"Ah, but maybe you guys don't need to eat or sleep. Right now I'm starving. Do you mind? Come in the kitchen while I fix myself a decent lunch." Enoch picked up the bowl of chips and headed into the kitchen. It wouldn't hurt for them to learn some domestic concepts among their new vocabulary. Lazir followed.

"Have a seat." Enoch patted the top of a bar stool by the counter. Lazir didn't react immediately. "Sit," Enoch repeated, then demonstrated on the second stool. It was a little tall for Lazir, but he climbed up by the rungs, and sat down. It got him closer to eye level, even if there were no eyes to see. It was a little disconcerting to talk to this featureless globe. Especially when it talked back from the voice box in his hands.

Enoch set the bowl on the counter and took another couple chips to munch while going over to peer into the pantry. Chili? That could cause some flatulance, hardly an auspicious interplanetary behavior. Of course they were wearing protective space suits, but all the same. Enoch chose instead a can of minestrone soup. "Soup," he announced and held the can up for Lazir to see. "Minestrone. Vegetables and pasta in a beefy broth." At least he hoped he remembered it correctly. He opened the can and poured it into a glass bowl and put it into the microwave. A couple minutes at medium usually works.

"There's radiation," he said, pointing to the microwave. "Not radioactive disintegration, but a high concentration of microwave radio waves, which heat up the soup. It tastes better hot."

"Is the box supposed to contain the radiation inside?" Lazir asked. Our detector shows very little unmodulated gigaherz propagation when the buzz sounds, none at all the rest of the time."

"You can detect that?" Enoch asked, "Out at your ship?"

"From the repeater on the hill," Lazir said. "Not much."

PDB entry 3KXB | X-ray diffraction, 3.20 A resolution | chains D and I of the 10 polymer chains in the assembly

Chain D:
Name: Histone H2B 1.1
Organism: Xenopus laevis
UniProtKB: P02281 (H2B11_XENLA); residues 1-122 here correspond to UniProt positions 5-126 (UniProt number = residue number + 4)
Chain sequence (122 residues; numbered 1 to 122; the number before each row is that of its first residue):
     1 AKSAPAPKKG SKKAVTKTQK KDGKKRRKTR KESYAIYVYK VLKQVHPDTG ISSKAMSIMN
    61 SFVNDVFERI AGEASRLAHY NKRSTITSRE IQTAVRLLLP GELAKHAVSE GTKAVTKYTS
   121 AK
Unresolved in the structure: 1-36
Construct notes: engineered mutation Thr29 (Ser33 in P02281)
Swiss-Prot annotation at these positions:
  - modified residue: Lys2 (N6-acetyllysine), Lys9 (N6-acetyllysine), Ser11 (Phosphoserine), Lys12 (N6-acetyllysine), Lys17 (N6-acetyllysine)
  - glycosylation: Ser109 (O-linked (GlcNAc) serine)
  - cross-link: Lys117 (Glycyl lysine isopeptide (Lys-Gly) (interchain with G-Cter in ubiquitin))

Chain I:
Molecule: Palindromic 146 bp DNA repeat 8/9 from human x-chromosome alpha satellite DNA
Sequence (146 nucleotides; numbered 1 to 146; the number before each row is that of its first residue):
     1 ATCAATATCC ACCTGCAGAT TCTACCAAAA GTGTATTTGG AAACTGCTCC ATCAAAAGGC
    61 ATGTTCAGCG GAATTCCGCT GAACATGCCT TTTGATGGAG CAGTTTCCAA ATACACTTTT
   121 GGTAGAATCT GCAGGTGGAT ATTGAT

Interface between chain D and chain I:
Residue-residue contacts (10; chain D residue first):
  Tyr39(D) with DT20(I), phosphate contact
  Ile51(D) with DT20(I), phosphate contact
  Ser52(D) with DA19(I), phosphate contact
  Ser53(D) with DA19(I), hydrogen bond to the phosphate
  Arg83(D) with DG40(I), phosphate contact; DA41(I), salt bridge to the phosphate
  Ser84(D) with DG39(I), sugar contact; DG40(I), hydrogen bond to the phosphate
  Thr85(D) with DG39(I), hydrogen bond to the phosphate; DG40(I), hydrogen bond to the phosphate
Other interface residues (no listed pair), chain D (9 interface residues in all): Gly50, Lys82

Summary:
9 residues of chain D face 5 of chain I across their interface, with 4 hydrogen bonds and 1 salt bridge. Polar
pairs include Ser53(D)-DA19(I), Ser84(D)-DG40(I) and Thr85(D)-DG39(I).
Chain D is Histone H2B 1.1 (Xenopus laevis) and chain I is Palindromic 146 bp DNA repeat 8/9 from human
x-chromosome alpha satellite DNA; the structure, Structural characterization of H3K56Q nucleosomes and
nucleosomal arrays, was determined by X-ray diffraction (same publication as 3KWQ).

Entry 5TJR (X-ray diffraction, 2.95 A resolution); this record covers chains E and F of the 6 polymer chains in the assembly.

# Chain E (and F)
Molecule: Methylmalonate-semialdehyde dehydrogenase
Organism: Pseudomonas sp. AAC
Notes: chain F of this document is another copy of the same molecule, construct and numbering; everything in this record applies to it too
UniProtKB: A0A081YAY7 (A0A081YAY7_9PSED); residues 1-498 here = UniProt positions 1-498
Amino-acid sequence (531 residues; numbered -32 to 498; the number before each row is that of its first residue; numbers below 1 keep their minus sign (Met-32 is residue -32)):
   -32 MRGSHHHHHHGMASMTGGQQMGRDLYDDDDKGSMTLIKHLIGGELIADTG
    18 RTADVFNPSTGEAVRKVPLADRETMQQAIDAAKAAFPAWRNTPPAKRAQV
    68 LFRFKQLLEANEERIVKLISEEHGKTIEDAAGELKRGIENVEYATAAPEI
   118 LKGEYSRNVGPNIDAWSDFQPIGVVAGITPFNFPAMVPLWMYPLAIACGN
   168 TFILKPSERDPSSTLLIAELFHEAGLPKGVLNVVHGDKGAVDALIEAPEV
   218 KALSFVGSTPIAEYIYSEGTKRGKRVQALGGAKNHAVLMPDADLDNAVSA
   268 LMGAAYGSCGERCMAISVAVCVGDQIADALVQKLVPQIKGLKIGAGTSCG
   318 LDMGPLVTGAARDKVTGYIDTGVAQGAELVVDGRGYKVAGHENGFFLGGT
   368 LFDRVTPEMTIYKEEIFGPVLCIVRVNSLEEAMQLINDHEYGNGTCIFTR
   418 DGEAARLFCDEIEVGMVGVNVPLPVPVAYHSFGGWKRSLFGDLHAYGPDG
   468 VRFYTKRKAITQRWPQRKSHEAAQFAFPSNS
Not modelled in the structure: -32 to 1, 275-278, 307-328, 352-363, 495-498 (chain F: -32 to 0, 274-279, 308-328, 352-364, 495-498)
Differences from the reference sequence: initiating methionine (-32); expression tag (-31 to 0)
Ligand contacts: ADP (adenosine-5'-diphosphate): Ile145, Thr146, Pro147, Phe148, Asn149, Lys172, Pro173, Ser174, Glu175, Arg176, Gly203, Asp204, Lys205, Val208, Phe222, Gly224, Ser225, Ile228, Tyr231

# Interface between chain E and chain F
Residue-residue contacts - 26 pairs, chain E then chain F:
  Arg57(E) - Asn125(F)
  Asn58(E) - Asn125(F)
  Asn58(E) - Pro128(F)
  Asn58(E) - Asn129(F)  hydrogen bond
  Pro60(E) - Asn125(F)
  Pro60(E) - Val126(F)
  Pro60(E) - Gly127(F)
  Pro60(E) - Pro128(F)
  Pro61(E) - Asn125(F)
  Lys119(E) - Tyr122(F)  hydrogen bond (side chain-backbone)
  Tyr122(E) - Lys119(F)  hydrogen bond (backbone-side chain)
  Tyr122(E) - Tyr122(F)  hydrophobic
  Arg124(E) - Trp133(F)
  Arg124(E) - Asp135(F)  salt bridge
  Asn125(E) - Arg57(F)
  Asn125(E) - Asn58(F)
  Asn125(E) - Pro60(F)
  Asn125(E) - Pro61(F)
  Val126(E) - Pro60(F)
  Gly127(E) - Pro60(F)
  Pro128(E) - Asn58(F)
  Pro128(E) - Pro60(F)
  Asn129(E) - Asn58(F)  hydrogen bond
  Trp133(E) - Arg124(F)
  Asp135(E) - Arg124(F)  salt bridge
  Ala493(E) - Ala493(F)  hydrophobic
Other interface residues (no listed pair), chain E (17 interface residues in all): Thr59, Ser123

"Wow. Federal regulations require the manufacturer to limit the radiation that leaks out of the device to be below a certain level for safety, but that's measured from one foot, not outside the house and across the yard a hundred feet away."

"Wait," Lazir said, "The 'manufacturer' is the person or company that made the device, right? But what are Federal regulations?"

"Federal is the government. We also have state and local jursidictions, most of the important laws apply to the whole country equally; that's Federal. Regulations, um, well there are different levels of law-making, um, seniority. No that's not right." Enoch felt foolish. This was civics. He barely passed civics with a C. "Congress makes laws, and then Federal agencies add regulations to that. All of it is law. Then there's the Constitution on top." He guessed Lazir didn't have a clue what he was saying.

The timer dinged, and Enoch took out the soup. It wasn't very hot yet. He put it back in for another minute.

"Explain this 'government' idea," Lazir said. "Is that like your question earlier about who is in charge? Is the government in charge?"

That's odd, Enoch thought. He does not understand government. Do they have a hive society? Even hives have a queen bee.